NICE advises GPs to send ‘harmful drinkers’ for liver scans

December 20th, 2016
NICE advises GPs to send ‘harmful drinkers’ for liver scans

New guidelines issued by NICE (National Institute for Health and Care Excellence) advise GPs to send ‘harmful drinkers’ for liver scans.
According to new guidelines, GPs should consider referring women who drink more than 3.5 bottles of wine and men who drink more than 5 bottles of wine per week for liver scans. This quantity equates to 35 and 50 units of alcohol respectively. The current recommendations suggest a maximum weekly intake of 14 units of alcohol.
Draft notes from NICE suggest that persistent drinking can increase the risk of liver cirrhosis significantly, and in many cases, the signs are not detected until cirrhosis reaches an advanced stage. It can take years for symptoms to become apparent, and earlier scans could detect issues long before obvious symptoms develop. Early treatment could help to prevent irreversible damage to the liver.
Research conducted by Public Health England suggests that around 2 million people fit the criteria of a ‘harmful drinker’, and scans could help to reduce the number of people affected by cirrhosis.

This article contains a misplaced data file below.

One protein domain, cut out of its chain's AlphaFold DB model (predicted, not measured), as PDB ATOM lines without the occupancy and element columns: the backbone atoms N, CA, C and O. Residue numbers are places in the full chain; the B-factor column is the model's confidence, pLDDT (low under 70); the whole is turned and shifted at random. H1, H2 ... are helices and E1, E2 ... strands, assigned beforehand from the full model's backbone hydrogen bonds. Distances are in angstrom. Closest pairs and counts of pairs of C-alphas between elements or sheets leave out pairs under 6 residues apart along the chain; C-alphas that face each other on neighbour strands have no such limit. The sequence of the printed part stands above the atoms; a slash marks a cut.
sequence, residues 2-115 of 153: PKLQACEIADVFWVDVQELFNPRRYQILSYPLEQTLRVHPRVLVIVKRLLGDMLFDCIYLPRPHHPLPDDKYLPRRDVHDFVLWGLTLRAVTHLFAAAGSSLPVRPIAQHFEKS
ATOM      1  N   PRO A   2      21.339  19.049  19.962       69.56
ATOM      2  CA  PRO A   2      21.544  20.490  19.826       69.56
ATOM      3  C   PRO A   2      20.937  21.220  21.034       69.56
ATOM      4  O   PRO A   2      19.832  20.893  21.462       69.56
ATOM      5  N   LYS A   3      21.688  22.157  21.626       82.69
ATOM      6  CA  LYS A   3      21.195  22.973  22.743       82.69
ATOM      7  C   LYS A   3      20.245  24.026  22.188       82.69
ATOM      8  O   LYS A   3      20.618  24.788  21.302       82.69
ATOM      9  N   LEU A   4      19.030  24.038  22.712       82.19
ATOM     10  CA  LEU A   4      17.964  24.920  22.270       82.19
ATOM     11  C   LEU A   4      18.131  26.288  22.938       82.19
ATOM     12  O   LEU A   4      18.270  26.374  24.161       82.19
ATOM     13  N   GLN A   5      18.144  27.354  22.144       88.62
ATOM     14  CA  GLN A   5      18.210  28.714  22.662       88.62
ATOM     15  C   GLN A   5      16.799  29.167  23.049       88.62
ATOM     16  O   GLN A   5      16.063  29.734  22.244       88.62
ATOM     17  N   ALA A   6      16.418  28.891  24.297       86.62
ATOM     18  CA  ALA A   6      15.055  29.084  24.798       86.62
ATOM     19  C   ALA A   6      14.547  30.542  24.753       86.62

Gillian Leng, deputy chief executive of NICE, explained that many patients don’t notice the signs of complications associated with cirrhosis until a very late stage, when treatment options are limited. In the early stages, lifestyle changes and medical treatments can help to reduce the risk of serious damage to the liver. Doctors would also be able to support those patients who are drinking more than they should without realising and those that need help to cut down.
Liver expert, Dr Andrew Fowell, from Portsmouth Hospitals NHS Trust, backed the measures, explaining that early intervention and non-invasive testing could ensure that patients receive the treatment and support they need before they reach the stage when cirrhosis causes complications and reduces life expectancy.

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